I ran a marathon last weekend. It wasn't pretty. Things went to pieces early in the race when my right knee seized up and I spent most of the next three and a half hours in considerable pain. It was disappointing because I'd spent nearly six months preparing for the race in hopes I'd finally manage to run a marathon in less than four and a half hours but, in the end, didn't improve on my personal best (PB) time at all. To make matters worse, because I was feeling so confident I was going to achieve a new PB, I'd been telling family and friends about it for weeks. So, needless to say, I was feeling more than a little disappointed, discouraged and embarrassed as I limped back to my apartment that evening.
Later, as I struggled to write a post about the experience for my other blog, It ain't about the Tiffany necklace, I was reminded of the importance of the stories we tell. I wanted to be honest about what had happened but was also determined to try not to be too negative since many of my new TNT teammates are training to run their first marathons and the last thing I wanted to do was discourage them. I also knew that the way in which I told the story would ultimately determine whether I remembered my fifth marathon as a mostly positive or negative experience. In the end, I tried to tell a story about overcoming adversity, how lucky I was to be able to run at all, and how grateful I was to have friends and family who'd made it possible. (You can read the post here and decide for yourself whether I succeeded.)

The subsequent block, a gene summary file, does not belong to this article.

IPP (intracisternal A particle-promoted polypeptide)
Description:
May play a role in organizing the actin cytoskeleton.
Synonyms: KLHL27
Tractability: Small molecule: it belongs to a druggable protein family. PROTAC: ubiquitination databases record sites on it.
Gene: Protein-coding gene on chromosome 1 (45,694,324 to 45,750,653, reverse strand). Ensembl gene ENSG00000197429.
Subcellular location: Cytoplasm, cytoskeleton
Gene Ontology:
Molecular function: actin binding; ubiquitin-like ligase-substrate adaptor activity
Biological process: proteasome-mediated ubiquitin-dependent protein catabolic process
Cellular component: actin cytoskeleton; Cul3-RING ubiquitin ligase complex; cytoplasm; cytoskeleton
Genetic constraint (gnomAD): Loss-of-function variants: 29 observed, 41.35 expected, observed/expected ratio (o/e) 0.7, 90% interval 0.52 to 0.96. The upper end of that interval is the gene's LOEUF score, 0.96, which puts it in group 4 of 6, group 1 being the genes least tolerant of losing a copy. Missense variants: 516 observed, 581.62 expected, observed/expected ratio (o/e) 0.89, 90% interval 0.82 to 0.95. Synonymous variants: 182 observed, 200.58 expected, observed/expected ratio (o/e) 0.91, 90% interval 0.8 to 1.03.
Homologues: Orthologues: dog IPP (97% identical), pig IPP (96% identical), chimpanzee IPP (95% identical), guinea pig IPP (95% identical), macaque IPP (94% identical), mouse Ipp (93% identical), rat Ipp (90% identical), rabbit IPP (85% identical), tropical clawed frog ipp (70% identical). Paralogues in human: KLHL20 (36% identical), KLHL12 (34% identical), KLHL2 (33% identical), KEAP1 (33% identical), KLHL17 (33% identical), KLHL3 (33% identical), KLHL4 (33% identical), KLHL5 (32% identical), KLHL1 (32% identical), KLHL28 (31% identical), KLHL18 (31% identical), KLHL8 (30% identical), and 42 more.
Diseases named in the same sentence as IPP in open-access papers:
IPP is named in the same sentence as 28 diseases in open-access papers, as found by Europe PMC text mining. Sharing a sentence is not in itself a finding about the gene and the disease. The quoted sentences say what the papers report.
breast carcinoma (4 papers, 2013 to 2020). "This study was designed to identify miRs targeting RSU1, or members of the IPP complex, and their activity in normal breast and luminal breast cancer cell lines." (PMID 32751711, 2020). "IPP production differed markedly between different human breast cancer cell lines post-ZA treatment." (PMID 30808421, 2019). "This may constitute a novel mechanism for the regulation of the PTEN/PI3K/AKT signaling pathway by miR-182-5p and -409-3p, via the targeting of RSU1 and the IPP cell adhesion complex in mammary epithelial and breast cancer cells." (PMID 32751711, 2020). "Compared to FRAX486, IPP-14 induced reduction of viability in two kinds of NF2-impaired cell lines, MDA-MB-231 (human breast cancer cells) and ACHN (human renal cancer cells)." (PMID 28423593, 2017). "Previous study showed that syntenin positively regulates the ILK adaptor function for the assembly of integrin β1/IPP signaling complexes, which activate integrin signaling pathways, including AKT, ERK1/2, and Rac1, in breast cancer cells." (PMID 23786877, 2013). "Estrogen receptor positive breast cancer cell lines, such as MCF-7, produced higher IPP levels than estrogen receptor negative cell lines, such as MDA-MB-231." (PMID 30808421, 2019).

In life, we constantly make choices (consciously or unconsciously) about the stories we tell - about ourselves and others, to ourselves and others. We can be positive or negative, hopeful or discouraged, generous or selfish, optimistic or pessimistic. We can cling to illusions about our own situations and other people's or we can open our eyes to reality and speak the truth as we see it.
Personally, I find the notion that I can choose the stories I tell about my life incredibly empowering. It's easy to slip into believing that my emotional and psychological responses to life's challenges are somehow beyond my control. It may be that there are typical - even natural - responses to some situations and that it's often difficult to get enough perspective or exercise enough self-discipline to respond in other ways. But eventually - with enough time and distance - it's usually possible to tell different, more positive stories about the things that happen. After all, even the worst experiences have the benefit of teaching us lessons - as painful as they may sometimes be.
So, what did I learn from my experience this weekend? I'm still working that out, but one part of the story has already changed. Immediately following the race, I seriously thought I might never attempt another full marathon. Four days later? Well, after a good (though short) run up the lake and back this morning, I've concluded I won't be giving up marathons just yet - which means I'll almost certainly join my TNT friends to run the San Francisco marathon in October. And between now and then? Lots of training and fundraising, and maybe - just maybe - if my coaches say it's okay - one last attempt at a PB later this summer. I hear there's a very friendly little marathon in Barrington next month... :-)